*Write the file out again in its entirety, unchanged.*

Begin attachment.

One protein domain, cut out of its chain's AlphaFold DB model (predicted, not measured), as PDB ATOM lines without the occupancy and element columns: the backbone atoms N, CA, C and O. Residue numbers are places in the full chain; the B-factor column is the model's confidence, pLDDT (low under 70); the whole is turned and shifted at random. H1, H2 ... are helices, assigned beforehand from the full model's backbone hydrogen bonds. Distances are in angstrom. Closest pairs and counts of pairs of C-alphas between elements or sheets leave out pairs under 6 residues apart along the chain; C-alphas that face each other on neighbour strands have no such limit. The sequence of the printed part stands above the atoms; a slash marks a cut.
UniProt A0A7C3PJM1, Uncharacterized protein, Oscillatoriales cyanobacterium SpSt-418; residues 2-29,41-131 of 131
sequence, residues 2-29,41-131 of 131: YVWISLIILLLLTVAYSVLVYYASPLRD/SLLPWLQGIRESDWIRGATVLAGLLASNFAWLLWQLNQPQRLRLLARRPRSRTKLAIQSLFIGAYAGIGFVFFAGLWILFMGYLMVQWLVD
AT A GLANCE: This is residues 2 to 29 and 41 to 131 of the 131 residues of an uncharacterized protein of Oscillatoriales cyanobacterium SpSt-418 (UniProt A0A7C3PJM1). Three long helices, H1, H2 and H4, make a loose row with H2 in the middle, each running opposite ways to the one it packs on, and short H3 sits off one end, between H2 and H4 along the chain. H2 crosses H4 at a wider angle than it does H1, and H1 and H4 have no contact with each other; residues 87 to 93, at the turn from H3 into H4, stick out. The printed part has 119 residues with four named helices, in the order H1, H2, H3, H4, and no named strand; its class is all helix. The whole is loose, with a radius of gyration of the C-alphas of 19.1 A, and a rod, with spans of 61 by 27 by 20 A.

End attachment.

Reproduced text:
One protein domain, cut out of its chain's AlphaFold DB model (predicted, not measured), as PDB ATOM lines without the occupancy and element columns: the backbone atoms N, CA, C and O. Residue numbers are places in the full chain; the B-factor column is the model's confidence, pLDDT (low under 70); the whole is turned and shifted at random. H1, H2 ... are helices, assigned beforehand from the full model's backbone hydrogen bonds. Distances are in angstrom. Closest pairs and counts of pairs of C-alphas between elements or sheets leave out pairs under 6 residues apart along the chain; C-alphas that face each other on neighbour strands have no such limit. The sequence of the printed part stands above the atoms; a slash marks a cut.
UniProt A0A7C3PJM1, Uncharacterized protein, Oscillatoriales cyanobacterium SpSt-418; residues 2-29,41-131 of 131
sequence, residues 2-29,41-131 of 131: YVWISLIILLLLTVAYSVLVYYASPLRD/SLLPWLQGIRESDWIRGATVLAGLLASNFAWLLWQLNQPQRLRLLARRPRSRTKLAIQSLFIGAYAGIGFVFFAGLWILFMGYLMVQWLVD
AT A GLANCE: This is residues 2 to 29 and 41 to 131 of the 131 residues of an uncharacterized protein of Oscillatoriales cyanobacterium SpSt-418 (UniProt A0A7C3PJM1). Three long helices, H1, H2 and H4, make a loose row with H2 in the middle, each running opposite ways to the one it packs on, and short H3 sits off one end, between H2 and H4 along the chain. H2 crosses H4 at a wider angle than it does H1, and H1 and H4 have no contact with each other; residues 87 to 93, at the turn from H3 into H4, stick out. The printed part has 119 residues with four named helices, in the order H1, H2, H3, H4, and no named strand; its class is all helix. The whole is loose, with a radius of gyration of the C-alphas of 19.1 A, and a rod, with spans of 61 by 27 by 20 A.